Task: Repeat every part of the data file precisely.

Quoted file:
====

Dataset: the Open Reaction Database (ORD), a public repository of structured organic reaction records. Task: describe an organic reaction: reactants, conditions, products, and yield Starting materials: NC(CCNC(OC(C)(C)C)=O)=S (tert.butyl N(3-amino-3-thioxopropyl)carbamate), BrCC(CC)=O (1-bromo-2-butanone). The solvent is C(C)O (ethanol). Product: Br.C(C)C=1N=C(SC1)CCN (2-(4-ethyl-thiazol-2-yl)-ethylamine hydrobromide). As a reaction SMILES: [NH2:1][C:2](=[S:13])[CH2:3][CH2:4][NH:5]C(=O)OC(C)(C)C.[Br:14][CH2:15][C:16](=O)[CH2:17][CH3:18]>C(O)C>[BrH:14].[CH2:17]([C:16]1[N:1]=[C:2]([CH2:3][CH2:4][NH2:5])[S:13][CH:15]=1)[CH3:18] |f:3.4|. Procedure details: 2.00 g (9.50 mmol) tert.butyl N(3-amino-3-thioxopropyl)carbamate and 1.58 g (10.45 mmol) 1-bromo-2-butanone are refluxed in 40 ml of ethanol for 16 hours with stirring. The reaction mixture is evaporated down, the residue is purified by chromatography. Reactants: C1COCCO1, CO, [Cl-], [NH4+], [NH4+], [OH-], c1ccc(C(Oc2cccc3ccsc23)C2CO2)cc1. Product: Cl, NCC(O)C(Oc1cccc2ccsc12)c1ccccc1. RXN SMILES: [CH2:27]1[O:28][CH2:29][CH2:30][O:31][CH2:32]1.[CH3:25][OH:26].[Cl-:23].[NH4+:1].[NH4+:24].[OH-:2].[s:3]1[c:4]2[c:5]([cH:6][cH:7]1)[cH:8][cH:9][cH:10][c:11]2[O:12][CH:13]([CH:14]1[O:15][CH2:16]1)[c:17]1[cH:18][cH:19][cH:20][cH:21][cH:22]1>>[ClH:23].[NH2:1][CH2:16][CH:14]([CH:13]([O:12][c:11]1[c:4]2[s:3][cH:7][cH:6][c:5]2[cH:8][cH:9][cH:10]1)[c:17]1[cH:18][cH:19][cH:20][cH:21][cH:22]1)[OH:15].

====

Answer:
Dataset: the Open Reaction Database (ORD), a public repository of structured organic reaction records. Task: describe an organic reaction: reactants, conditions, products, and yield Starting materials: NC(CCNC(OC(C)(C)C)=O)=S (tert.butyl N(3-amino-3-thioxopropyl)carbamate), BrCC(CC)=O (1-bromo-2-butanone). The solvent is C(C)O (ethanol). Product: Br.C(C)C=1N=C(SC1)CCN (2-(4-ethyl-thiazol-2-yl)-ethylamine hydrobromide). As a reaction SMILES: [NH2:1][C:2](=[S:13])[CH2:3][CH2:4][NH:5]C(=O)OC(C)(C)C.[Br:14][CH2:15][C:16](=O)[CH2:17][CH3:18]>C(O)C>[BrH:14].[CH2:17]([C:16]1[N:1]=[C:2]([CH2:3][CH2:4][NH2:5])[S:13][CH:15]=1)[CH3:18] |f:3.4|. Procedure details: 2.00 g (9.50 mmol) tert.butyl N(3-amino-3-thioxopropyl)carbamate and 1.58 g (10.45 mmol) 1-bromo-2-butanone are refluxed in 40 ml of ethanol for 16 hours with stirring. The reaction mixture is evaporated down, the residue is purified by chromatography. Reactants: C1COCCO1, CO, [Cl-], [NH4+], [NH4+], [OH-], c1ccc(C(Oc2cccc3ccsc23)C2CO2)cc1. Product: Cl, NCC(O)C(Oc1cccc2ccsc12)c1ccccc1. RXN SMILES: [CH2:27]1[O:28][CH2:29][CH2:30][O:31][CH2:32]1.[CH3:25][OH:26].[Cl-:23].[NH4+:1].[NH4+:24].[OH-:2].[s:3]1[c:4]2[c:5]([cH:6][cH:7]1)[cH:8][cH:9][cH:10][c:11]2[O:12][CH:13]([CH:14]1[O:15][CH2:16]1)[c:17]1[cH:18][cH:19][cH:20][cH:21][cH:22]1>>[ClH:23].[NH2:1][CH2:16][CH:14]([CH:13]([O:12][c:11]1[c:4]2[s:3][cH:7][cH:6][c:5]2[cH:8][cH:9][cH:10]1)[c:17]1[cH:18][cH:19][cH:20][cH:21][cH:22]1)[OH:15].